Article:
This time last week I had the privilege of playing the organ for the Mass of Christian Burial for Father Joseph Francis Reilly. Since then I turned 36, developed Ulnar Neuritis (which is slowly healing; I couldn't type very much over the past couple of days), spoke for a few minutes to Msgr. Charles Pope about his experience as a prolifically blogging diocesan priest, and carried on each day's given labors.
Last night my Facebook news feed displayed the blog of seminary classmate Fr. J. C. Garrett, a close friend of Fr. Reilly who also attended his funeral. Fr. Garrett wrote this insightful post in tribute to Fr. Reilly. My decision to write about Joe feels like a case of "monkey see, monkey do," but I know in my heart it isn't. The feelings and ideas have been stewing since Joe's death.
Joe and I graduated from Nativity of the Blessed Virgin Mary High School (Pottsville, PA) in 1994. Three of us from a class of 64 students entered St. Charles Borromeo Seminary that fall. While two of us became Catholic priests, we also have one Orthodox priest and perhaps one more on the way. Need I mention that the NBVM classes of 1993 through 1997 provided three other Catholic and Orthodox priests besides me and Joe? It must have been something in the water.
In reality, I would attribute these priestly vocations to: the fidelity and joy in our families; the strong religious climate in our communities; the holiness and humanity of the priests, religious, and laypersons who formed us in our parishes and schools. Ultimately the inscrutable call of God accounts for such a bumper crop.
In a high school as small as ours, it was hard not to be associated somehow with someone. Joe and I came from different towns and didn't participate in many of the same activities, but both of us had been well formed in the faith and were very much involved in our parishes. Activities such as the National Catholic Youth Conference (Indianapolis, 1991) and World Youth Day (Denver, 1993) were, I believe, pivotal moments in our respective faith journeys. We had a mutual teacher and friend in Fr. (later Msgr.) Bernie Flanagan, our sophomore and junior year theology teacher. Joe and I were sacristans, responsible for caring for the school chapel and setting up the gymnasium for school Masses. Proximity to the Sacred Mysteries is a tremendous benefit of Catholic education. It is hard for me to understand how Catholic school students can become nauseated by divine things! To be sure, neither of us was ripe for canonization, but we made it through high school relatively unscarred by the world. As the events surrounding Joe's death have reminded me, the class of '94 is a good bunch.
Joe and I traveled together, would go to dinner together, and otherwise enjoy each other's company in our eight years together at Overbrook. There our friendship grew beyond the confines of the high school experience, for it was enriched by what we learned, how we worshipped, how we strove to live, and how we prayed; in a word, by the Catholic faith. Seminary was more of a fishbowl than high school. Tensions were inevitable. I can speak more credibly for my own defects, which never abated despite the quality of our formation ("Grace builds upon nature," said Aquinas). In the later seminary years, Joe and I gravitated toward other classmates. Distance especially increased when Joe's formation was extended by an additional year in a parish setting; nonetheless our interactions remained enjoyable and enriching, if less frequent.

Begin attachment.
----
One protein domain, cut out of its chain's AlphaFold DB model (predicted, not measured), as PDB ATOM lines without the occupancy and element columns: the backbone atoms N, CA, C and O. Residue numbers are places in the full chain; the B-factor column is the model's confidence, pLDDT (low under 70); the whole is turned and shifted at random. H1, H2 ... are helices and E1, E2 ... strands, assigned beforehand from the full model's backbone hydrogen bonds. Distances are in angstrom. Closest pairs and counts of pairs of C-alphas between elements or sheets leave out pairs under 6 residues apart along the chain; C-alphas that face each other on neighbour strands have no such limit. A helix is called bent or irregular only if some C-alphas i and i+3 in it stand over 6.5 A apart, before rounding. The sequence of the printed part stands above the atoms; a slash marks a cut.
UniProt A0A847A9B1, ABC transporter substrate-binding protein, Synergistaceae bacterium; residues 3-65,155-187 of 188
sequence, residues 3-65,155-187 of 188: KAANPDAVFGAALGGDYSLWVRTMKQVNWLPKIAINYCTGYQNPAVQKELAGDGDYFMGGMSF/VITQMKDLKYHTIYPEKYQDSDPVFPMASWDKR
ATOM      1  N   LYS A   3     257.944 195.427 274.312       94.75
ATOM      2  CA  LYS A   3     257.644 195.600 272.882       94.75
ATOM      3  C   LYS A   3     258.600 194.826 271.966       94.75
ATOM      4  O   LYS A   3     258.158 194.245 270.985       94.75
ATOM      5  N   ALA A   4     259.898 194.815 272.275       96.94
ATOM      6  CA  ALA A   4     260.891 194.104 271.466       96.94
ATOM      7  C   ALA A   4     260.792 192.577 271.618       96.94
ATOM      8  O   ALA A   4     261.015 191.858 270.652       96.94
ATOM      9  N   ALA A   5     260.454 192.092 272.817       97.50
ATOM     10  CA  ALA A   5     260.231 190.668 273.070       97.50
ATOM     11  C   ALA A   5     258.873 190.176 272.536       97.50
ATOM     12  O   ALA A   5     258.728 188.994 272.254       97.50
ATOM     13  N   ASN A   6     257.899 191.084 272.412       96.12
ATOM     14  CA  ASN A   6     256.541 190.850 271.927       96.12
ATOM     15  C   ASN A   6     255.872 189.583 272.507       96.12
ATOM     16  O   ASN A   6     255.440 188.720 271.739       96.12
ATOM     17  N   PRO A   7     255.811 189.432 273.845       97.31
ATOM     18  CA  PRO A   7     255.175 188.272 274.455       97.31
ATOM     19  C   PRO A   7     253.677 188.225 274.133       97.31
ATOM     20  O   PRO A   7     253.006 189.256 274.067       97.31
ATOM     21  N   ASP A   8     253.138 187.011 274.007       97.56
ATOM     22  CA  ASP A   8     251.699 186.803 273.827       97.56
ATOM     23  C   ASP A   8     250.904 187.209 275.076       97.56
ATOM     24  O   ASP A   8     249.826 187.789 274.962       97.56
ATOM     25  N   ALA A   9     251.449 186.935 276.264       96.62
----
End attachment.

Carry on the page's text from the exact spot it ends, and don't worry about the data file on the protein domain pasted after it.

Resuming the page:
I knew that Joe had a difficult time in his parish assignments, before and after ordination. None of us have had an easy time, free of challenges. I myself am no stranger to "taking things hard." People's limitations (mine and theirs) are often difficult for me to tolerate. Early in life I developed a very strong dependence on others' opinions of me, real or perceived; only in the past five years or so have I been making progress with that.
In the summer of 2007 Joe took time and space away from active ministry for personal growth; only months before, I had returned from the same program in which he was participating. We would talk on the telephone and run into each other at diocesan functions--the same level of contact that many priests maintain with each other. I knew that Joe began to feel alienated from fellow diocesan priests, and my own attempts to reach out diminished over time. My last attempt fell around his birthday five months ago, when I met up with his dear mother and she gave me his phone number (the one I had was out of service for some time, and I didn't know whether he'd received my last couple of e-mails...or my last voicemail).
Having reviewed the footage, this Monday Morning Quarterback attributes the outcome of the final quarter to several possibilities: misperceptions, passage of time and proliferation of responsibilities; fear of rejection; and/or practical indifference. Now people have reminded me that the choices in a friendship "go both ways," but I render no judgment on his part. Time has run out; eternity is another matter.
Msgr. John P. Murphy, pastor of St. Thomas More (where Fr. Reilly completed his pastoral year), preached the homily for Joe's funeral. He offered valuable insight into Joe's struggles and hopes for a return to active ministry. I never knew firsthand where he stood in that regard, not that it would have made any difference in my heart and mind. Both Msgr. Murphy and Bishop Barres noted that Joe's death (of natural causes, though still quite unexpected) offers us diocesan priests the challenge to keep in touch and to offer support, especially when a brother is struggling; and who isn't at some point?
|(L to R: Fr. Zelonis, Fr. Reilly, and Fr. McFadden of Phila. Rome, 2003.)|
As I receive links to other people's accounts of their friendship with Fr. Reilly, I shall post them here. A diamond's brilliance should be appreciated from many angles.
From Robert Badger
From Fr. J. C. Garrett